BWW Review: OUR TOWN at The City Theatre Austin
"We can only be said to be alive in those moments when our hearts are conscious of our treasures" - Thornton Wilder
It's a bit embarrassing to admit that a life-long theatre junkie like me had never seen OUR TOWN until last Saturday night. I have read it and loved it of course; I am familiar with the plot, characters, etc, but had never actually experienced this American treasure and I am so glad and grateful I got to see this production. Austin Theatre lovers have a special affinity for The City Theatre I think because it's a "neighborhood" theatre. Andy Berkovsky and company treat you like family and instead of dropping in for coffee, we drop in for some quality art time.
This time around, OUR TOWN is presented in a delightful gem-of-a-space aptly named Picture Box Studio, on Tillery Street. I thought I might have to come back another time because it was sold out and people were clamoring to get seats but Andy always manages to make things work; and oh how beautifully this play works - pure theatre magic. I don't compare plays for all the obvious reasons, but I must admit I saw another play this week that could not have been more different. The amount of money lavished on the other play was just this side of obscene. It was beautiful, in many ways 'perfect' and entertaining, but it couldn't hold a candle to OUR TOWN. Yeah yeah yeah, "apples to oranges", but the other play just didn't 'stay with me' and OUR TOWN did; OUR TOWN does.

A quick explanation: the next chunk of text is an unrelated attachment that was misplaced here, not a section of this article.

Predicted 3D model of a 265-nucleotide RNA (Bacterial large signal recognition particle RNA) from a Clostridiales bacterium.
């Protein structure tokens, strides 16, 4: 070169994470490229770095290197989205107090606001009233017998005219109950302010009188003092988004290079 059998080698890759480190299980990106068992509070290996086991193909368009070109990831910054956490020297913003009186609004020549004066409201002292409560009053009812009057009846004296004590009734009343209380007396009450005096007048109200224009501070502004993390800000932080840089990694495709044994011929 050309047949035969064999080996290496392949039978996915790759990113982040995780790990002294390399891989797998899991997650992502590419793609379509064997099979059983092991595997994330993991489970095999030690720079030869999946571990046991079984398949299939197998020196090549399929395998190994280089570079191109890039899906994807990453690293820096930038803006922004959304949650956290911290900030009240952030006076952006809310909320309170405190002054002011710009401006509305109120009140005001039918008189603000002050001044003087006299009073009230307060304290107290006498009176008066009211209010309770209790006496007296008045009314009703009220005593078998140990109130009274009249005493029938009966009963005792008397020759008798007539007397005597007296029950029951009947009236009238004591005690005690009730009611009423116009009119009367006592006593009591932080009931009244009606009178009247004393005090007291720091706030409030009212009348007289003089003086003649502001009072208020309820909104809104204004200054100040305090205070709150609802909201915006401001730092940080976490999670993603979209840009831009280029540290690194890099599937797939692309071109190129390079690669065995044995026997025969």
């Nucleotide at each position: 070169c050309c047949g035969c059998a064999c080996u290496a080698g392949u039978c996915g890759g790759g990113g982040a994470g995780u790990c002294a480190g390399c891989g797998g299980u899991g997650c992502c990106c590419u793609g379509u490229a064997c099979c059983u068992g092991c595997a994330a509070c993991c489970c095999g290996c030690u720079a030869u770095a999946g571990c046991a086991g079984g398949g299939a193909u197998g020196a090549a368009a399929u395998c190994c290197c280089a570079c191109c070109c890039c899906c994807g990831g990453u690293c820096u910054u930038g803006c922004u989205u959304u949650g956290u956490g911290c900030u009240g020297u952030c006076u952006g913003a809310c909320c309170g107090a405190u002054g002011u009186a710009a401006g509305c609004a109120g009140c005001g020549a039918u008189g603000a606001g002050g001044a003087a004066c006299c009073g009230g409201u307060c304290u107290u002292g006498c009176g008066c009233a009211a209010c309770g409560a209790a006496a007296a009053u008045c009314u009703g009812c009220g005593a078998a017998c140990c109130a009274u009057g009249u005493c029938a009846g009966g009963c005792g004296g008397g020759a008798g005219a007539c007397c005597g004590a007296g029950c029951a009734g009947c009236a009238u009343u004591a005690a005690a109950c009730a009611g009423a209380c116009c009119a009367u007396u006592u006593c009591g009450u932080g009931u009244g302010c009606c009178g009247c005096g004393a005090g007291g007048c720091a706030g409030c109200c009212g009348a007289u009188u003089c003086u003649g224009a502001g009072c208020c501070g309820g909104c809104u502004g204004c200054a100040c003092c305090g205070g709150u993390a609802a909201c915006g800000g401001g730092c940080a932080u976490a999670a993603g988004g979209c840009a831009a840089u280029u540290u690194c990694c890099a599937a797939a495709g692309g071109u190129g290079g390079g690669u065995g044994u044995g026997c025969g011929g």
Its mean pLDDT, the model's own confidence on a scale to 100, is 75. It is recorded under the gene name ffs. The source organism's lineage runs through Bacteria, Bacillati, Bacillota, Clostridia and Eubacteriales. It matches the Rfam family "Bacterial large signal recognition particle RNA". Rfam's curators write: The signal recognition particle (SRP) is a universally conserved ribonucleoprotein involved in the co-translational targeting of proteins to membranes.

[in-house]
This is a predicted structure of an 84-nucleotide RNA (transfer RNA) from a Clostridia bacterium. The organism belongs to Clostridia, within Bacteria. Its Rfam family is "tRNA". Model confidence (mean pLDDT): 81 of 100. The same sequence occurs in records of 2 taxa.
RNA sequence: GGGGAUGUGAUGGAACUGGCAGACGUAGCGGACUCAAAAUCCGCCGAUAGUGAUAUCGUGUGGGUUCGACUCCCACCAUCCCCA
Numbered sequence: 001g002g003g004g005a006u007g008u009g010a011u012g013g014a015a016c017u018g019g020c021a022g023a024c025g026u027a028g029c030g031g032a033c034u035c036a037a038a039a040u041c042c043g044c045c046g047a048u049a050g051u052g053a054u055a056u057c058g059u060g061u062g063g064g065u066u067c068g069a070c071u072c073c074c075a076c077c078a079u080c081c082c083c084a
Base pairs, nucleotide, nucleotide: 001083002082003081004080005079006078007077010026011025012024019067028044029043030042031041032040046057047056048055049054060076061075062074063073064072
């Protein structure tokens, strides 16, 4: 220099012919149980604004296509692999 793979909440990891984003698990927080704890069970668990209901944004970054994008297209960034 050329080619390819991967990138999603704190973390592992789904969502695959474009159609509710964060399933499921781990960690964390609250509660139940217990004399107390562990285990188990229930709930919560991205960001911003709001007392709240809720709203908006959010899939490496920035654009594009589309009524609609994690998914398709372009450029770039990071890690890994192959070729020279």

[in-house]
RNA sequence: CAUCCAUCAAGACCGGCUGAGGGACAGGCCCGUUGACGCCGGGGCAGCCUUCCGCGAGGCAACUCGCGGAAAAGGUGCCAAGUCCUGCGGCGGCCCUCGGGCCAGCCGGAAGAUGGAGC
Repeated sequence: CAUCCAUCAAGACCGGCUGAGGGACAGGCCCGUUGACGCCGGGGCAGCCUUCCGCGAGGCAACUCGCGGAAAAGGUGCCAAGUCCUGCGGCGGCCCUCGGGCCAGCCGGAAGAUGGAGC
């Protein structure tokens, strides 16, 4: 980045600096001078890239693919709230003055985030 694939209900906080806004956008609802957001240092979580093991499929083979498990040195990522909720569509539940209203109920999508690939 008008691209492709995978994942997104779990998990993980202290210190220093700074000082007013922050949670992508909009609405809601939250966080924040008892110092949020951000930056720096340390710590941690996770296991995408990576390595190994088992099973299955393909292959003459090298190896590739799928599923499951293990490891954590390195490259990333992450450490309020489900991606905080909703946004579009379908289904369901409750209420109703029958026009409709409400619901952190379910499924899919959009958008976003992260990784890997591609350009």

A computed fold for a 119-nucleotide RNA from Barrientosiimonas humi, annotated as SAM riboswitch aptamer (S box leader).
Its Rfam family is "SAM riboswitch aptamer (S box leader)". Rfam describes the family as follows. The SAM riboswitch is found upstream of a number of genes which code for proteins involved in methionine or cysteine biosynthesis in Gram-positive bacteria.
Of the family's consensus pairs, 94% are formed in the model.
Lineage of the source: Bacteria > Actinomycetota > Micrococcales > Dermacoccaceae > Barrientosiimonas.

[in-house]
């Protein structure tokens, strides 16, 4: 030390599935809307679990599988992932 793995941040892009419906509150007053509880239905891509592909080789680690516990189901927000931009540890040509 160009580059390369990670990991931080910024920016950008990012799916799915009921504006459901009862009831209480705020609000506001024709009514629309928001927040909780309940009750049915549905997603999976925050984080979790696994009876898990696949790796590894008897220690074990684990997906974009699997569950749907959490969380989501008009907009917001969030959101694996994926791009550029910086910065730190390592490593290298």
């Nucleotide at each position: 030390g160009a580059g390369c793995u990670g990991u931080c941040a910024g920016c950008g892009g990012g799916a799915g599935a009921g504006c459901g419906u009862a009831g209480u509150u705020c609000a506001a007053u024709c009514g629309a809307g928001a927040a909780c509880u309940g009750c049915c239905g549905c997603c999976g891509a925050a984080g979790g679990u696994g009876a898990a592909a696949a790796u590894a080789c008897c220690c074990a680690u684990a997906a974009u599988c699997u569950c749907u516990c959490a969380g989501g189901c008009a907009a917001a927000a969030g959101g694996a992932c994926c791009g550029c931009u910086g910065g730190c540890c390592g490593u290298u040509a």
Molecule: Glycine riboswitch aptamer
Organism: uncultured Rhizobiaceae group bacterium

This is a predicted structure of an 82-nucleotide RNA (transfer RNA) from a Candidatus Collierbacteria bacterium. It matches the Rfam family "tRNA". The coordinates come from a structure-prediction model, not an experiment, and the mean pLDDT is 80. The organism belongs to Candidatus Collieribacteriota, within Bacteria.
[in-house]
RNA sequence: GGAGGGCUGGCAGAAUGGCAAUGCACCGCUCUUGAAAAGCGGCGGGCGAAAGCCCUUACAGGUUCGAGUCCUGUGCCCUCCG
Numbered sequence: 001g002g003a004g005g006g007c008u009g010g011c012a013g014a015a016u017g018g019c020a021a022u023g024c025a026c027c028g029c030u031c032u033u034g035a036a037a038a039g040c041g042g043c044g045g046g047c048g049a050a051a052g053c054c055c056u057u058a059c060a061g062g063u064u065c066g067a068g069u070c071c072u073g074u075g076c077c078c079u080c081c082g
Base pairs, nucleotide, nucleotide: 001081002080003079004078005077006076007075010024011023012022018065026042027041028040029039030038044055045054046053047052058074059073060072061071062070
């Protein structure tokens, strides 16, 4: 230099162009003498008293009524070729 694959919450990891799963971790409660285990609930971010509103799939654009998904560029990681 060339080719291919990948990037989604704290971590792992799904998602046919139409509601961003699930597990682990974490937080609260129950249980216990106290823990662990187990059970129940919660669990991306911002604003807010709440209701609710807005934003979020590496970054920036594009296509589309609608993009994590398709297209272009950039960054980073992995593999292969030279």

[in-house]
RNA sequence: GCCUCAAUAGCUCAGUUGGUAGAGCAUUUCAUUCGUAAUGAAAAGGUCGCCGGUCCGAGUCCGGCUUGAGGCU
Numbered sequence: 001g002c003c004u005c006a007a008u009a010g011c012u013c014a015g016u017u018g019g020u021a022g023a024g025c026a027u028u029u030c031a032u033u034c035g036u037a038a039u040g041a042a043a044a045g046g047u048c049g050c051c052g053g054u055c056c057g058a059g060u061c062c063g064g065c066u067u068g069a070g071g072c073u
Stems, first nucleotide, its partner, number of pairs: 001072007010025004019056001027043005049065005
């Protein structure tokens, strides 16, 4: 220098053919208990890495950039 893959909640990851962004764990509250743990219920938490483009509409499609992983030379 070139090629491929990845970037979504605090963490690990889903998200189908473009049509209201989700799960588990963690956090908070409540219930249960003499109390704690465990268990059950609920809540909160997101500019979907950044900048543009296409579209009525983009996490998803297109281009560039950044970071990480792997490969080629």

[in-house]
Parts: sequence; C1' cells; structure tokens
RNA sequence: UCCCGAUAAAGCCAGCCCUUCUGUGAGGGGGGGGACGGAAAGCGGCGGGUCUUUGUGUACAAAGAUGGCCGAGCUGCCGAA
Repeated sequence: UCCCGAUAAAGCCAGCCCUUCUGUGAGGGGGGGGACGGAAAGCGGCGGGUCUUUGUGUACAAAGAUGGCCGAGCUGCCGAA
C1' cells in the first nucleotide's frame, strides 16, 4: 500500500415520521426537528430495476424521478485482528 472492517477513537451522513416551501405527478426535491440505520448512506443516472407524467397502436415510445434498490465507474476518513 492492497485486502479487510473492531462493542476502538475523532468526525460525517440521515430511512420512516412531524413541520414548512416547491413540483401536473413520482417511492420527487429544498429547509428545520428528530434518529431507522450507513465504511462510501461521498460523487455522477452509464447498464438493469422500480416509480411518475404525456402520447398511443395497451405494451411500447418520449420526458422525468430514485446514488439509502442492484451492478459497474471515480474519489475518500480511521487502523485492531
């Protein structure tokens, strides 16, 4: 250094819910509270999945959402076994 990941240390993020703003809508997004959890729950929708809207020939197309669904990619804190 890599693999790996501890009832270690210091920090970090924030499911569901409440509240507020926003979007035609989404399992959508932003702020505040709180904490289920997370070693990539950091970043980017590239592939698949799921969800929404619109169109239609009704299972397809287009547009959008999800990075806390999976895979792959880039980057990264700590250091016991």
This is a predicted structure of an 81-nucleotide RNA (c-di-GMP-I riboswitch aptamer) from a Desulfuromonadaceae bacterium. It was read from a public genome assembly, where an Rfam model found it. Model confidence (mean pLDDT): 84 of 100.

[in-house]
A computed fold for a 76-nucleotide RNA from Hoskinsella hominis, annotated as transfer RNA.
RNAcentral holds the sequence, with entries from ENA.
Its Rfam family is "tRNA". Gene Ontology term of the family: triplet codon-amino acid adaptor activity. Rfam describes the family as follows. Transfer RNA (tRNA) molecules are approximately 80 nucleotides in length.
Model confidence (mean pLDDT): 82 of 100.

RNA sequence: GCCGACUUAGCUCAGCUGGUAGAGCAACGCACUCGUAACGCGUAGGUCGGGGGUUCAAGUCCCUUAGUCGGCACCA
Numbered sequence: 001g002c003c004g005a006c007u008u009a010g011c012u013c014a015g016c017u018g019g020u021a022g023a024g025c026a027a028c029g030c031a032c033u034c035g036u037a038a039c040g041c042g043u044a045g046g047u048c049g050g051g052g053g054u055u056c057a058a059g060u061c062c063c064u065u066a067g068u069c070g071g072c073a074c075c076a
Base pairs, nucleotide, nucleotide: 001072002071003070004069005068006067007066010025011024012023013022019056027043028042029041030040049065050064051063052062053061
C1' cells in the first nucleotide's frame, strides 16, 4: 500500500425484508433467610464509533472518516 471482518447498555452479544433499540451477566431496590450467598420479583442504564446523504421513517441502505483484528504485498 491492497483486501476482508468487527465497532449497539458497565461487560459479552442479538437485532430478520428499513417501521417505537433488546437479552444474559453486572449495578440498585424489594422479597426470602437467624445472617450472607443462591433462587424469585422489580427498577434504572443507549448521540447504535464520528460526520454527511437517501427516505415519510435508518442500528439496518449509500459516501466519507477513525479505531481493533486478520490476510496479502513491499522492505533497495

Thornton Wilder's Pulitzer Prize-winning masterpiece manipulated me like playdough and I loved every minute and did not want it to end. It made me laugh, broke my heart, dredged up memories from a lifetime ago and... it haunted me. It still haunts me, every time I think of it which has been every day this week. OUR TOWN is nostalgic without being sappy. It makes you feel patriotic - as proud to be an American as are the no-nonsense Yankees of Grover's Corners, New Hampshire. It reminds you of the human condition, the beauty and the childlike wonder of this messy business of living.
The Stage Manager is my favorite role and Chuck Winkler is a perfect choice. His character has the luxury of being able to break the fourth wall at any moment, glide into and out of a character, and even to reverse time itself.
Catherine Williams is simply adorable as Emily. Beautiful inside and out, Emily also has an acute perception of her place in the world, what she wants from it and what she has to offer. It's no wonder that young George Gibbs would fall madly in love with her, who wouldn't? Eli Berke imbues George with boyish charm endemic to small town life circa 1901 - 1913.
Surrounding these central characters are an ensemble cast of characters you have known all your life. You recognize these people, you remember them, you miss them and you long to be with them again.
Do yourselves a favor and don't miss OUR TOWN. I recommend you snag your tickets quick because it will sell out fast. Visit firstname.lastname@example.org or 512-524-2870.